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Pummelled by debt, poverty and natural disasters, African nations heard many pledges of support but saw little action at the first IMF-World Bank talks to be held on their soil since 1973.
The myriad troubles facing the continent were front and centre at the week-long talks in Marrakesh, Morocco, which began Monday and end Sunday.
The managing director of the International Monetary Fund, Kristalina Georgieva, said from day one that holding the meetings in Africa was "symbolically and substantively very important."
"A prosperous world economy in the 21st century requires a prosperous Africa," she said.
In an effort to boost the continent's voice within the IMF, the institution said Saturday its members agreed to give sub-Saharan Africa a third seat on its executive board.
Georgieva said Saturday the agreement "warmed my heart the most."
The move, which will be effective next year, does not increase Africa's voting power within the international lender, whose main shareholders are the United States, China, Japan and western European powers.
For some African officials, a good start would be erasing the mountain of debt that is forcing many countries to spend much of their revenue on paying back interest.
The economy minister of Ivory Coast, Adama Coulibaly, who heads the G24 group of developing countries, said most of the debt is owed to multilateral development banks and the IMF.
"We are warning against a debt crisis that could stifle durable and inclusive growth," Coulibaly said.
More than 20 African countries are either already in or on the edge of debt distress.
In some countries, more than 40 percent of the state budget goes to servicing the debt -- an unsustainable level in countries that need to maintain basic public services such as water and electricity.
But negotiations to restructure debts have become more complicated over the years as new creditors such as China, Saudi Arabia and Brazil have emerged, in addition to private lenders.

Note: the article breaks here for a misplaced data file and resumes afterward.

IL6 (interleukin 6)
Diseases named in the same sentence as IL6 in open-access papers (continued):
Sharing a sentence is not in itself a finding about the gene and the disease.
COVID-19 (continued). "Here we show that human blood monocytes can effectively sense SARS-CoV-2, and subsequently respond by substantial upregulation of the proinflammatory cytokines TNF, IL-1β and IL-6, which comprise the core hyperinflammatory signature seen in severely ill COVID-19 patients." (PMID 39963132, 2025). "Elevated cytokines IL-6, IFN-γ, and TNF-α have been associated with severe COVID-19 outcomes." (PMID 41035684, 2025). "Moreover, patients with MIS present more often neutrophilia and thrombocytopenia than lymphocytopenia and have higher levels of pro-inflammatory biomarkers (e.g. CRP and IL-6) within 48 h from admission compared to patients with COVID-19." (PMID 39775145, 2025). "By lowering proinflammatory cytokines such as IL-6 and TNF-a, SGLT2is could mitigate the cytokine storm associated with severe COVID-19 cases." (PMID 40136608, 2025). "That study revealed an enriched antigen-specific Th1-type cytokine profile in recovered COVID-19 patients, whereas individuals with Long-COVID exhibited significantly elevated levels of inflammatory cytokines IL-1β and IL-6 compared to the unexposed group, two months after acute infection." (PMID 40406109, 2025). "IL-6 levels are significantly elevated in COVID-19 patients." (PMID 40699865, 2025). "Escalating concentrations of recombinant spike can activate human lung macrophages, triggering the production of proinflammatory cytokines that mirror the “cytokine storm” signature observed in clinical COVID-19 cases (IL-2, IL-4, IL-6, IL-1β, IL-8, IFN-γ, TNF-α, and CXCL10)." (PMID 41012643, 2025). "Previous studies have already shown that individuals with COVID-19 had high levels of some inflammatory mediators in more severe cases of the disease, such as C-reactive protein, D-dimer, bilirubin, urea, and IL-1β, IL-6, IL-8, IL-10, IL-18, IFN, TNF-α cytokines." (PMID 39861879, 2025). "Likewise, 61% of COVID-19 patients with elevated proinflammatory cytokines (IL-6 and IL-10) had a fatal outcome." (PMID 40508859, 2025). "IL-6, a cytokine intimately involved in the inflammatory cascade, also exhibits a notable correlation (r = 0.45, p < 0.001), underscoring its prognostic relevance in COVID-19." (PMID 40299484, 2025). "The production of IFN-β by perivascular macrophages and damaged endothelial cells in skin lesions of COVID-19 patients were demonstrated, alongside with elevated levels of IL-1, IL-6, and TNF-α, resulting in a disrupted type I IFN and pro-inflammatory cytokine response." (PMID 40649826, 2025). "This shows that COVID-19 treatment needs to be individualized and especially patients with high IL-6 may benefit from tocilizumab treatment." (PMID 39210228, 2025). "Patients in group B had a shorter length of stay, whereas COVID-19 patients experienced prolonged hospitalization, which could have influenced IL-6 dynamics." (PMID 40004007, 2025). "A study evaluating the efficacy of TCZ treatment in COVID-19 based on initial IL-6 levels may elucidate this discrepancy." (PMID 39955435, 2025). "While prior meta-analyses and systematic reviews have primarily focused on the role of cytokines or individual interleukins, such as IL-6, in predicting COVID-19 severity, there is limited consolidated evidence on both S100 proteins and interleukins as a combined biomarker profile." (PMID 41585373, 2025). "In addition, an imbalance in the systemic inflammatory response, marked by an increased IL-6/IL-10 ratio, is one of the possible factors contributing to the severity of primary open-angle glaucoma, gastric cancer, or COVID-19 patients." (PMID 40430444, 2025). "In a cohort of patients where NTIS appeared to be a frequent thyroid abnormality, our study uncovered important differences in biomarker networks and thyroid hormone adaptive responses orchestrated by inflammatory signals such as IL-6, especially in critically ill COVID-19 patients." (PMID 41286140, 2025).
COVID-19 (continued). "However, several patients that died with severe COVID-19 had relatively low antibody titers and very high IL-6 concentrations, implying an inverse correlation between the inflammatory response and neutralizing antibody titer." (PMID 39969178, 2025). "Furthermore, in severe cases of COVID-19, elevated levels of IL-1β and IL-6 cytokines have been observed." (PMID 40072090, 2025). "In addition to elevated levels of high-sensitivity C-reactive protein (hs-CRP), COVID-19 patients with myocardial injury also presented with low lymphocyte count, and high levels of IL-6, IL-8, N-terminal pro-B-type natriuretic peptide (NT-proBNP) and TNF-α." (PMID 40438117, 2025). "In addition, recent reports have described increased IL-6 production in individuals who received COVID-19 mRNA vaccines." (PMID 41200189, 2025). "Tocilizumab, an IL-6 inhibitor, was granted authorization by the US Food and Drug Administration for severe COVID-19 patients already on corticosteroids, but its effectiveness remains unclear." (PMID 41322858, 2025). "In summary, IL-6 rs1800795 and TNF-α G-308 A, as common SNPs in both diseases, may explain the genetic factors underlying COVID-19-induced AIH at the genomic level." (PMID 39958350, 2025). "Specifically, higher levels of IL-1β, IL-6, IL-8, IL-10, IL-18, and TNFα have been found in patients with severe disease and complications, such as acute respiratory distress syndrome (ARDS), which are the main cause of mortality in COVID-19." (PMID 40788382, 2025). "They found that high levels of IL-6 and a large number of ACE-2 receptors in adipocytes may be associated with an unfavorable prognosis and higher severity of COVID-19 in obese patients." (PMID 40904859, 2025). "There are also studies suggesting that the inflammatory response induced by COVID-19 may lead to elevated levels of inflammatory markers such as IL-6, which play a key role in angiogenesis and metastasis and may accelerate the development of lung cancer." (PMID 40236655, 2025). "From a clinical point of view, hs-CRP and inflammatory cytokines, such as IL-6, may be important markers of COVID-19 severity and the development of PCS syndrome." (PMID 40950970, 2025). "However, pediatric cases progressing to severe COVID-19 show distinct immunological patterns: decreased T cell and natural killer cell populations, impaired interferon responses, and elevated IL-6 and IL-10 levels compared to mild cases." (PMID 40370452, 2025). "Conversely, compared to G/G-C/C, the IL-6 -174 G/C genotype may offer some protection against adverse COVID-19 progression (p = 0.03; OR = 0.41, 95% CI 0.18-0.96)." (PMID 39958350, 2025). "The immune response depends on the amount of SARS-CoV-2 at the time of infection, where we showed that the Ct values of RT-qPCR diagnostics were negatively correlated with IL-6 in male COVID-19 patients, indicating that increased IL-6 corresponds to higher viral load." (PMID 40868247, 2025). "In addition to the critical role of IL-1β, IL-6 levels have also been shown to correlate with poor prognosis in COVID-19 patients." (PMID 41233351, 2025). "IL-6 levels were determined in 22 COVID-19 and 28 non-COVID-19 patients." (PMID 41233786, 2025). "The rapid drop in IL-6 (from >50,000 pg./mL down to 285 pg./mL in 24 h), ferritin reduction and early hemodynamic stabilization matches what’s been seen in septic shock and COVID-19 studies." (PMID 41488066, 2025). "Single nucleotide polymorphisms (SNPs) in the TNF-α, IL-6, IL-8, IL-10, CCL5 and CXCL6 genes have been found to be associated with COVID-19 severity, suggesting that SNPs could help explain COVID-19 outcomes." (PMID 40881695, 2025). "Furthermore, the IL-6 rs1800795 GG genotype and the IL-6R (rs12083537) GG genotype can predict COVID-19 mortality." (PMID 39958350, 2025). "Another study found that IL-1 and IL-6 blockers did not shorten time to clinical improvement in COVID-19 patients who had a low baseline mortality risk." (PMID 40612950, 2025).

Now countries must negotiate terms with China and the Paris Club of creditors, which mostly comprises Western nations with very different policies to Beijing.
Zambia debt crisis
One example is Zambia, which defaulted on $18.6 billion in foreign debt during the pandemic in 2020. The country's debt totalled $32.8 billion at the end of 2022.
For more than two years, the country has been negotiating with creditors led by China -- its biggest lender -- and France on $6.3 billion of loans.
An agreement in principle was announced in June and a memorandum of understanding was finally agreed during the meetings in Marrakesh. It must now be signed by each official creditor.
"Our government (is) committed to resolve the mounting debt suffocating our economy and we are proud of the immense progress we have made," Zambian Finance Minister Situmbeko Musokotwane said.
"Once completed, debt restructuring will free up resources vital for this government to invest in our development agenda," he said, adding that the country will see a comparable deal with private creditor.
Musokotwane said on Thursday that 90 percent of his country's budget goes to paying public servants and servicing the debt.
The government has pushed reform to "limit the ability of an administration to go reckless on borrowing, because it is embarrassment for us," he said.
The World Bank said earlier this month that growth in sub-Saharan Africa has stalled since 2015 in per capita terms.
The region is projected to contract in per capita terms over the 2021-2025 period, it said, "thus potentially marking a lost decade of growth."
While they wait for debt relief, African countries complain that the West has been quick to provide huge financial assistance to Ukraine following Russia's invasion.
The World Bank has provided nearly $20 billion to Kyiv since the start of the war in late February 2022.
The IMF has signed a $15.6 billion aid programme with the Ukrainian government in March as part of a broader, $115 billion deal that includes the G7 and the European Union.
"Everybody agrees that it is important to help Ukraine financially," an African official told AFP in Marrakesh.
"But in some countries there is a feeling that the urgency is just as important in their countries," the official said. "But it's not taken into account in the same way."
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